As Montenegro reforms, help us achieve our EU goal

Montenegro’s membership of the European Union could re-energise the bloc’s purpose as a transformative project on a global scale, says the country’s foreign minister, Djordje Radulović.

This week, I travel to Berlin on my first official trip abroad as foreign minister of Montenegro. Last month, my prime minister made his first trip abroad – to Brussels. Our intention is clear: to re-energise Montenegro’s journey to European Union membership.

These first trips are momentous because they represent the first overseas engagement for a government of Montenegro since 1945 that is not controlled either by communists or their direct heir, the party of “democratic socialists” (DPS).

‘One good deed’

But whilst past their sell-by date by several generations, the DPS did at least one good deed before their historic defeat in last year’s parliamentary election: in 2012 they opened EU accession talks. With power vested with the executive and parliament, it is now for the new government to accelerate the necessary reforms to gain membership. Should we do so, we can also help keep the cause of EU enlargement alive.

This is crucial for the Western Balkans: without the possibility for EU membership, countries may have little motivation to implement any real reforms at all. Indeed, enlargement fatigue has played at least a “supporting role” in the backsliding on democracy, freedom and rights across the region over the last few years.

Whilst enlargement is arguably the EU’s most successful foreign policy, it is understandable that with the Covid-19 pandemic, economic woes and migration pressures, some believe the EU must put its own house in order before expanding.

Independent government

It should, of course, always be the applicant who must first convince they are ready for membership – which the new administration intends on swiftly doing. At home – to rectify the long-politicised nature of state institutions – we have inaugurated an independent, technical government comprised of experts in finance, law, public administration, and academia.

For my part, as a non-partisan foreign minister, I have moved to depoliticise the diplomatic service, recalling seven ambassadors to key countries and international organisations. All were appointments of the current, democratic socialist occupant of the presidency. He took his first political office – as prime minister – in 1991, when I was six years old. Now, he is pushing back, in an attempt to keep his friends in office. But an ambassadorial network with over 50 per cent political appointees is abnormal, not least when in Montenegrin law it explicitly states it should be no more than 30 per cent.

It becomes clear why this rule must be applied when those recalled diplomats are failing to discharge their basic duties. For some, it is due to a lack of language skills or blatant political bias. Others plainly disregard diplomatic obligations and protocol; in one case, an appointee gratuitously and publicly criticised the EU’s enlargement commissioner. Yet this government will no longer tolerate our country being misrepresented by the friends and business associates of politicians for life.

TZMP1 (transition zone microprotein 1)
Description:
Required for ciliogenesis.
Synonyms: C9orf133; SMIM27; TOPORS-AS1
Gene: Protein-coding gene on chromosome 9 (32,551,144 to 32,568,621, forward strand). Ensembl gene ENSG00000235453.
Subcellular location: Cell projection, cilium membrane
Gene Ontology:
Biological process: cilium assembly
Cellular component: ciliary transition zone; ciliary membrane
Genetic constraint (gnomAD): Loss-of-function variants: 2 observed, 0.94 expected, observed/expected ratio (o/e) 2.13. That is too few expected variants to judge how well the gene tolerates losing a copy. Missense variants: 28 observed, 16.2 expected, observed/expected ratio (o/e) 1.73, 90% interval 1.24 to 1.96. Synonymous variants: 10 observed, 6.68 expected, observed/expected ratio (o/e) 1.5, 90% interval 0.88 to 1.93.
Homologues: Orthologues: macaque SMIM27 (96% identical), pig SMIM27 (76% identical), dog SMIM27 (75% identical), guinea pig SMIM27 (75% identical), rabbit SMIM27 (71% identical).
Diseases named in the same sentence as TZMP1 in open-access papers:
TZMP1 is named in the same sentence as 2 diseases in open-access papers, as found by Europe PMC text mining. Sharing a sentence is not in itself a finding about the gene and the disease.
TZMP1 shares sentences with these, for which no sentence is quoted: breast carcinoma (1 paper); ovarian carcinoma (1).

Western Balkans need active support

Whilst this may seem a trifle from the EU perspective, in a country of some 600,000 citizens it is illustrative of the challenges to governance reform that lie ahead. We are ready to expect obstruction and resistance from the system the democratic socialists controlled for so long, including from a president apparently of the belief that 30 years in political office is insufficient for a man of his talents.

And herein lies an important part of enlargement. Of course, it is incumbent on the applicant country to make the running and implement the required reforms. But it can also be the case that without active support, some of the countries of the Western Balkans may never be ready.

Where progress has been made, such as in tempering the potential for border disputes, it is when the EU and leaders amongst members states have been most active and vocal. Where public critique has been less forthcoming from Europe – such as when democracy and freedom of the press are seen to be backsliding – Western Balkan politicians have been left with the impression they can get away with it.

The government in which I serve is determined to do what it takes to become the new 28th EU member state.

Montenegro is small, but our membership could mark a critical change in the Western Balkans. It would show that there are no shortcuts to the hard choices and governance reforms required to join; but that with support, those countries can break the habit of a lifetime, remove bad politicians and poor government.

Were this to happen, it could help re-energise the purpose of the European Union as a transformative project on a global scale.

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